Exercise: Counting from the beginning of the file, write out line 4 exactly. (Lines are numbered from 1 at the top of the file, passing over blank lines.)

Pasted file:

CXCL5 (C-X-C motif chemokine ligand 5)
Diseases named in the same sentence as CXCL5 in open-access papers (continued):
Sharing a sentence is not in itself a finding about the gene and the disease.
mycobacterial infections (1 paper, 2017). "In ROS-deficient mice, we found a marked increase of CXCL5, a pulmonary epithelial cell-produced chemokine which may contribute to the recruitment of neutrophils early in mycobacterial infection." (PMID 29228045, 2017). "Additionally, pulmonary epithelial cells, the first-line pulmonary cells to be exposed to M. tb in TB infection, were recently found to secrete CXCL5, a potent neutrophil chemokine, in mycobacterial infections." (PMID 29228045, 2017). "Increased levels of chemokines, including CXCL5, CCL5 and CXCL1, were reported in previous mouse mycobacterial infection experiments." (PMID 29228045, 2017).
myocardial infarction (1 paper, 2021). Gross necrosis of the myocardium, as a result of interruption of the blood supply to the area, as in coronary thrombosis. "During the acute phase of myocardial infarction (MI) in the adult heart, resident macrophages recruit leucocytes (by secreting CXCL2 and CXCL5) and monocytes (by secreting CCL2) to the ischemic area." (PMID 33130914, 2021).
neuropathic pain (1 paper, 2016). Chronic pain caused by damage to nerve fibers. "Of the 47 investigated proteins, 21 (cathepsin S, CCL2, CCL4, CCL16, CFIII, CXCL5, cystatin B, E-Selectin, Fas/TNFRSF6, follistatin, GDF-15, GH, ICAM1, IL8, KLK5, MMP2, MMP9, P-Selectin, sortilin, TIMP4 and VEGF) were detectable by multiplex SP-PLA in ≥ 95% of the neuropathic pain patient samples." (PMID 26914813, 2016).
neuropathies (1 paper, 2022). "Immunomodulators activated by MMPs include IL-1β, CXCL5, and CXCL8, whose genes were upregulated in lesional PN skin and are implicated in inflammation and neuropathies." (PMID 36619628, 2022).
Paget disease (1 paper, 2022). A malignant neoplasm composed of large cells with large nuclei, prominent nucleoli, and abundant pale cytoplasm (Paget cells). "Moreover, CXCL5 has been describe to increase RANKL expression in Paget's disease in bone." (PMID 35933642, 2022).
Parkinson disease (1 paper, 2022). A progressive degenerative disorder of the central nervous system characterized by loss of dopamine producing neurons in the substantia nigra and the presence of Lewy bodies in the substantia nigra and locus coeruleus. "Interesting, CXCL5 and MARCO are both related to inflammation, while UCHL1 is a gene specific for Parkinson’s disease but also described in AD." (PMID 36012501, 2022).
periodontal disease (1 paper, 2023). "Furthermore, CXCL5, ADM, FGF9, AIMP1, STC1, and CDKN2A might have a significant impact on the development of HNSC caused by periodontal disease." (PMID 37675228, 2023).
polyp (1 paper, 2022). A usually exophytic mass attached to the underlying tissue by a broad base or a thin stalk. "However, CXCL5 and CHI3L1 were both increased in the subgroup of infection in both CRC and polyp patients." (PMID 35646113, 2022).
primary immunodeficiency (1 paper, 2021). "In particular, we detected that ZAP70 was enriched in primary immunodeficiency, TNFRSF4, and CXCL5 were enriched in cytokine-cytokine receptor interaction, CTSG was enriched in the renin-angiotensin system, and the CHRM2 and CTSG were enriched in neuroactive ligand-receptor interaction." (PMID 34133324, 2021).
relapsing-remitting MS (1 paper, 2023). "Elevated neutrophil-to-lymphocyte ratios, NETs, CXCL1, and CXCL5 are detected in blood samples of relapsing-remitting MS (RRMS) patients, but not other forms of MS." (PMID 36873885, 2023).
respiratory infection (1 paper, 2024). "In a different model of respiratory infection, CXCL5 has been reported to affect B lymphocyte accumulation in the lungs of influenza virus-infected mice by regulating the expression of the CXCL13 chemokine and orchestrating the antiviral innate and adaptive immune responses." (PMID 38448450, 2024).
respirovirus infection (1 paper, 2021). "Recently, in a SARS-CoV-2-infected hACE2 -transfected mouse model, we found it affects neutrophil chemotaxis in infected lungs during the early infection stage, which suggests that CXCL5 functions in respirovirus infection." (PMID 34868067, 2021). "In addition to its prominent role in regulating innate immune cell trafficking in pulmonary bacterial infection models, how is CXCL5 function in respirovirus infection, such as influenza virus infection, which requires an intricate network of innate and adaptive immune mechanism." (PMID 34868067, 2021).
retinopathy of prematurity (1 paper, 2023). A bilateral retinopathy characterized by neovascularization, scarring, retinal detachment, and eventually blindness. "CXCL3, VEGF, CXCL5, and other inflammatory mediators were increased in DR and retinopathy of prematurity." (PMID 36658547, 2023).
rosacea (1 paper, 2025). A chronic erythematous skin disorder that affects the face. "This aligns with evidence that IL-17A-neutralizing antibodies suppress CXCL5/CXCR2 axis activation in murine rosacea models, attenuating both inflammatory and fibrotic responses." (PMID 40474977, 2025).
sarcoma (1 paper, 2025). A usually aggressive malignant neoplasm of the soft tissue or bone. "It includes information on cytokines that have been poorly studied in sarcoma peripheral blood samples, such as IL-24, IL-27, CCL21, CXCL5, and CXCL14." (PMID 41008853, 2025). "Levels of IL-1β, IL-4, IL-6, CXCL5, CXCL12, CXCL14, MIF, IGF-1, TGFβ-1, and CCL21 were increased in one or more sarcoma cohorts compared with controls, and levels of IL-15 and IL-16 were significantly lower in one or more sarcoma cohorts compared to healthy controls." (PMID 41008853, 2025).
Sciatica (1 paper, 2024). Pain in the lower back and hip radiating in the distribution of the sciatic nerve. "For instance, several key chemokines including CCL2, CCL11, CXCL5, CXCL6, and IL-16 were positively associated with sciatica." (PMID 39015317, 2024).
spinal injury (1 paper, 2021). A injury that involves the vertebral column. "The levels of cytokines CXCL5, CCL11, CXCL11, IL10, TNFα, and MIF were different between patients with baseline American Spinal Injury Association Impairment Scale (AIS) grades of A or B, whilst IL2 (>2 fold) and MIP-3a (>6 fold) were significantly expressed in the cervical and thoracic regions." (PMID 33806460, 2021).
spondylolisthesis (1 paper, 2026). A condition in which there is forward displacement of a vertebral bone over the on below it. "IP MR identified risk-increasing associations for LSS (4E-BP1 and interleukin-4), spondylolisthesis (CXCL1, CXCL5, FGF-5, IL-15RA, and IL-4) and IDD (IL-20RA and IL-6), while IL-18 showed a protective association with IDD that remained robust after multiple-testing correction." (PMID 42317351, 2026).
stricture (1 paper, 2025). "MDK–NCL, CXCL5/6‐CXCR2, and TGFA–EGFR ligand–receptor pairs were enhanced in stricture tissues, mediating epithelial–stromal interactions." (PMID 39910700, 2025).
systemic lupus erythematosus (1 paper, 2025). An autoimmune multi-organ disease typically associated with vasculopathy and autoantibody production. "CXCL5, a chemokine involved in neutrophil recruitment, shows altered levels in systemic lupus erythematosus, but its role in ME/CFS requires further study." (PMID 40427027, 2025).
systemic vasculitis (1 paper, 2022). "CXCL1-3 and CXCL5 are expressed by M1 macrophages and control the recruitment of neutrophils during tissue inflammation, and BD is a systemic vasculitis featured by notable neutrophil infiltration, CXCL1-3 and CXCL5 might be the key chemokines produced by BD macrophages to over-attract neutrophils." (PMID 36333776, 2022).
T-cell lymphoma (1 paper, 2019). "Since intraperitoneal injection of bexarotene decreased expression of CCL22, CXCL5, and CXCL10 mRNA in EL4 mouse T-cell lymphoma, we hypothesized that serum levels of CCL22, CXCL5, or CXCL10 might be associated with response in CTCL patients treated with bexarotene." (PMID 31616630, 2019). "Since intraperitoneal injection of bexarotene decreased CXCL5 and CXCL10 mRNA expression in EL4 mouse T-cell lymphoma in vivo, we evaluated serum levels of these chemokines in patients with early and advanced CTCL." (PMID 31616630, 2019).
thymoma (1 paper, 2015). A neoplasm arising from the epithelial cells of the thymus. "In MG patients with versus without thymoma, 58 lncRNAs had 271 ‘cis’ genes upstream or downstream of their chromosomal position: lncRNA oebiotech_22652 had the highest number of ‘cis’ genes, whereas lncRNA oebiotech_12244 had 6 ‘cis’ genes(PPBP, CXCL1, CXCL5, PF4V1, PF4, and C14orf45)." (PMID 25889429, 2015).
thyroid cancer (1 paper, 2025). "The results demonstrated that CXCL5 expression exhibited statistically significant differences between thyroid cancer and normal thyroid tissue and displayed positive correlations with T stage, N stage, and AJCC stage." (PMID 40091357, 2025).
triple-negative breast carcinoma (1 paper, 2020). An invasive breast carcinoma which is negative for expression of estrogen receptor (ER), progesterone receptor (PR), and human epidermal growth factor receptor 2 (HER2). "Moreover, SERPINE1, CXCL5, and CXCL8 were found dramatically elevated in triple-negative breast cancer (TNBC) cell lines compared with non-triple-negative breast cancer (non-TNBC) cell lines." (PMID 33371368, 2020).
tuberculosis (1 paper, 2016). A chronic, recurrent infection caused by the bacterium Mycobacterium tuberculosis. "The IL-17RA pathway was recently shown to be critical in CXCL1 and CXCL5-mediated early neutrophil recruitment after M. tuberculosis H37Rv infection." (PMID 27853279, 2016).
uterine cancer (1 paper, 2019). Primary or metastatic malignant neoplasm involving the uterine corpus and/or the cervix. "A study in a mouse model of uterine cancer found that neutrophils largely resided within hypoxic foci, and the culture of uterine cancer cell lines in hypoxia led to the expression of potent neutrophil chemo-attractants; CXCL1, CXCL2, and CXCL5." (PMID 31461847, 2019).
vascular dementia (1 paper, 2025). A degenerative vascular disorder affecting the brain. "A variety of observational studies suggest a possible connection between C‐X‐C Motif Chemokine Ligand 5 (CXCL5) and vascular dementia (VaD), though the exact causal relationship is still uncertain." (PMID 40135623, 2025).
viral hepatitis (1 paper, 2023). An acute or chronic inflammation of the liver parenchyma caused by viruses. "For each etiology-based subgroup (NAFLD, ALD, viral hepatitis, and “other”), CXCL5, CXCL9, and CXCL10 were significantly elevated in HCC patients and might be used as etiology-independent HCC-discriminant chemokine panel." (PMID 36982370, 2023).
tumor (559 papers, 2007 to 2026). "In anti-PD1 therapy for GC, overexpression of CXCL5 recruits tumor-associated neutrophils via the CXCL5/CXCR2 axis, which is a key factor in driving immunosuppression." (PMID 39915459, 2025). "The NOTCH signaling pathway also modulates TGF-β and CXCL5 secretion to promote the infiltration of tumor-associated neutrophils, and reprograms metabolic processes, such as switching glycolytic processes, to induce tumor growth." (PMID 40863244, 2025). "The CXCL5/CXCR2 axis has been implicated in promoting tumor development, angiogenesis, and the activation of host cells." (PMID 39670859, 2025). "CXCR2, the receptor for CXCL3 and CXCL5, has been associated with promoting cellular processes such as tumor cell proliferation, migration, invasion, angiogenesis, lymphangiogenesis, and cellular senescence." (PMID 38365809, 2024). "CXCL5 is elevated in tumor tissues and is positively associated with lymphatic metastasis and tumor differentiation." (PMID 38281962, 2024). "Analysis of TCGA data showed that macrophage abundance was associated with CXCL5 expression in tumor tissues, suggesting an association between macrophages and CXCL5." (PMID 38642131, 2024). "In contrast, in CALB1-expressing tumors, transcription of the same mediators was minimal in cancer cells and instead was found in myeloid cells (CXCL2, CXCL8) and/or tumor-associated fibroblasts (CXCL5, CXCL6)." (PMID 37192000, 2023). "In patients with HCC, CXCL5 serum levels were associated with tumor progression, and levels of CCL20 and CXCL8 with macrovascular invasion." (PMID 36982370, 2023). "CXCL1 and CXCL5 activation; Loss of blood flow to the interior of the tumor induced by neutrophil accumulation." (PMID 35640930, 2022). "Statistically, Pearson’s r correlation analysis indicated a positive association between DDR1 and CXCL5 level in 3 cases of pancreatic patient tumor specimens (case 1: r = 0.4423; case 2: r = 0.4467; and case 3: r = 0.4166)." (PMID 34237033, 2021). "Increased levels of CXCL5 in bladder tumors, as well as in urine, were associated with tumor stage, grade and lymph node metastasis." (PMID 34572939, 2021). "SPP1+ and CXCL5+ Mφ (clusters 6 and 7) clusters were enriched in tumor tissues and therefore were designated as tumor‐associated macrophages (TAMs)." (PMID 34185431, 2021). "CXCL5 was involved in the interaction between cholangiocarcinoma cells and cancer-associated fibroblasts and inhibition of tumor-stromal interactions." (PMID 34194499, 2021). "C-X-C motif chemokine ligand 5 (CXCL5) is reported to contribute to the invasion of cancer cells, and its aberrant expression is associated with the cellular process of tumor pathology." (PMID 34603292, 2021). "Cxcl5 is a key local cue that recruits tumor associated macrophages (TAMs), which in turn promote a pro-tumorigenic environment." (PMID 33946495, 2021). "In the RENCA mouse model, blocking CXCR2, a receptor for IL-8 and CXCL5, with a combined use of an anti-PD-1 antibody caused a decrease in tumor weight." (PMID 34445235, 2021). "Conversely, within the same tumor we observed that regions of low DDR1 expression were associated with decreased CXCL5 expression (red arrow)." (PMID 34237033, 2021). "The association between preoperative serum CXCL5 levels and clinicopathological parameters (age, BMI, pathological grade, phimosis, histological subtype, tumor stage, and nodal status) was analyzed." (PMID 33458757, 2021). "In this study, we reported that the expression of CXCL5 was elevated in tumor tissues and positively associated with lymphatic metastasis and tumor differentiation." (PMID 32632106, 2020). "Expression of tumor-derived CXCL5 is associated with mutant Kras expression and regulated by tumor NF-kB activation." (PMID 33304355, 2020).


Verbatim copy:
mycobacterial infections (1 paper, 2017). "In ROS-deficient mice, we found a marked increase of CXCL5, a pulmonary epithelial cell-produced chemokine which may contribute to the recruitment of neutrophils early in mycobacterial infection." (PMID 29228045, 2017). "Additionally, pulmonary epithelial cells, the first-line pulmonary cells to be exposed to M. tb in TB infection, were recently found to secrete CXCL5, a potent neutrophil chemokine, in mycobacterial infections." (PMID 29228045, 2017). "Increased levels of chemokines, including CXCL5, CCL5 and CXCL1, were reported in previous mouse mycobacterial infection experiments." (PMID 29228045, 2017).